“September 19 When GLOVER and CORNELIUS
    Were fiercely brent at Coventry;”

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  • This week in history 18 – 24 September

    On this day…

    18th September:

    1501 – Birth of Henry Stafford, 10th Baron Stafford, at Penshurst in Kent. He was the son of Edward Stafford, 3rd Duke of Buckingham, and his wife Eleanor (née Percy), daughter of Henry Percy, 4th Earl of Northumberland. Henry married Ursula Pole, daughter of Sir Richard Pole and Margaret Pole, Countess of Salisbury, in 1519, and the couple had around fourteen children. Stafford served Mary I as a Chamberlain of the Exchequer and Elizabeth I as a Lord Lieutenant of Staffordshire.
    1535 – Birth of Henry Brandon, son of Charles Brandon, Duke of Suffolk, and his wife Katherine (née Willoughby). Henry Brandon died on 14th July 1551, at the age of fifteen, from sweating sickness. His younger brother, Charles, survived him by just half an hour.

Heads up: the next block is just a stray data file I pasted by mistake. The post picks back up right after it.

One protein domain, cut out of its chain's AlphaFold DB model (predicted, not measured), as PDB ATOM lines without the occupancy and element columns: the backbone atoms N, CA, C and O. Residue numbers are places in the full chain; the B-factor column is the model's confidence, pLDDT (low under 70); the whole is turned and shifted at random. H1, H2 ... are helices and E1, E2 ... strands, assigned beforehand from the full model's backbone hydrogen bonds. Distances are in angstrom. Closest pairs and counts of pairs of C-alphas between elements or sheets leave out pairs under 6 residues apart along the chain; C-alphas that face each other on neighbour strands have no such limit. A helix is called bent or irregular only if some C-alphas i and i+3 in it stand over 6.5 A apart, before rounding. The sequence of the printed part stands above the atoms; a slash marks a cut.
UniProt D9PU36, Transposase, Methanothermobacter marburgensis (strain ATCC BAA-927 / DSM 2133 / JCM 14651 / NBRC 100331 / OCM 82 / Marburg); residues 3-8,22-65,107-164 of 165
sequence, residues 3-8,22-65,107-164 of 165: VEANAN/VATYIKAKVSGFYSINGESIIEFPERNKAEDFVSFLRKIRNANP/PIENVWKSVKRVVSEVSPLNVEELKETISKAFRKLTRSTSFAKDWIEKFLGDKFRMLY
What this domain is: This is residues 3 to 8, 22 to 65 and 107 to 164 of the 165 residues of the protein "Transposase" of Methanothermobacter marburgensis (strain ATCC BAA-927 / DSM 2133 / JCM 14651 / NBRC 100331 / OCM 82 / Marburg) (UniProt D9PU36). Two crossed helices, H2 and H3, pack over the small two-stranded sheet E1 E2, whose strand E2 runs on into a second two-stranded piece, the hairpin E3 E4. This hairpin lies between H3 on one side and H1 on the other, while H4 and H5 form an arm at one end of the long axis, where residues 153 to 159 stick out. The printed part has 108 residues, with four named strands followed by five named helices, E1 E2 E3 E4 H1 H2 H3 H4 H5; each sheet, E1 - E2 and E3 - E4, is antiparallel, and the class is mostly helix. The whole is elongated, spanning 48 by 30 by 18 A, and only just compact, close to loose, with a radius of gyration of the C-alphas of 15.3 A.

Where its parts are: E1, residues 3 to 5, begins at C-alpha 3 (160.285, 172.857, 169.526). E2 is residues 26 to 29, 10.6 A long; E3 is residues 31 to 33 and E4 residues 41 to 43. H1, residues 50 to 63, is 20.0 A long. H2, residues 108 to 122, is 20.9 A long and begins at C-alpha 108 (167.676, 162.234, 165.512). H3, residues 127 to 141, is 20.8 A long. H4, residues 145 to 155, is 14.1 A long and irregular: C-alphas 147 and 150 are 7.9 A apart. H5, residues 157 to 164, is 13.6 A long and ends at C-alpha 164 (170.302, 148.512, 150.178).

1544 – Henry VIII rode triumphantly through the streets of Boulogne after the French surrendered, ending the Siege of Boulogne.
    1556 – Death of Edward Courtenay, 1st Earl of Devon, from a fever at Padua in Italy. He was buried there in the church of Sant’Antonio. Courtenay had been sent overseas after he was implicated in Wyatt’s Rebellion as a future husband and consort of Mary I’s half-sister, Elizabeth.
    1559 – The fifteen-year-old Francis II was crowned King of France at Rheims by the Cardinal of Lorraine, following the death of his father Henry II in July 1559 after a jousting accident. Mary, Queen of Scots was Francis’ consort.

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  • Tudor women quiz

    Grab your favourite beverage and snack, find a comfortable spot and test your knowledge of some of the prominent women of the Tudor court. Good luck!

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  • Marriage in Tudor times: brides marrying young

    In today’s Claire Chats, I talk about the age of brides in the medieval and Tudor periods and discuss the accusations of paedophilia that are often flung at Henry VIII, Charles Brandon and Edmund Tudor on social media.

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  • Sir William Kingston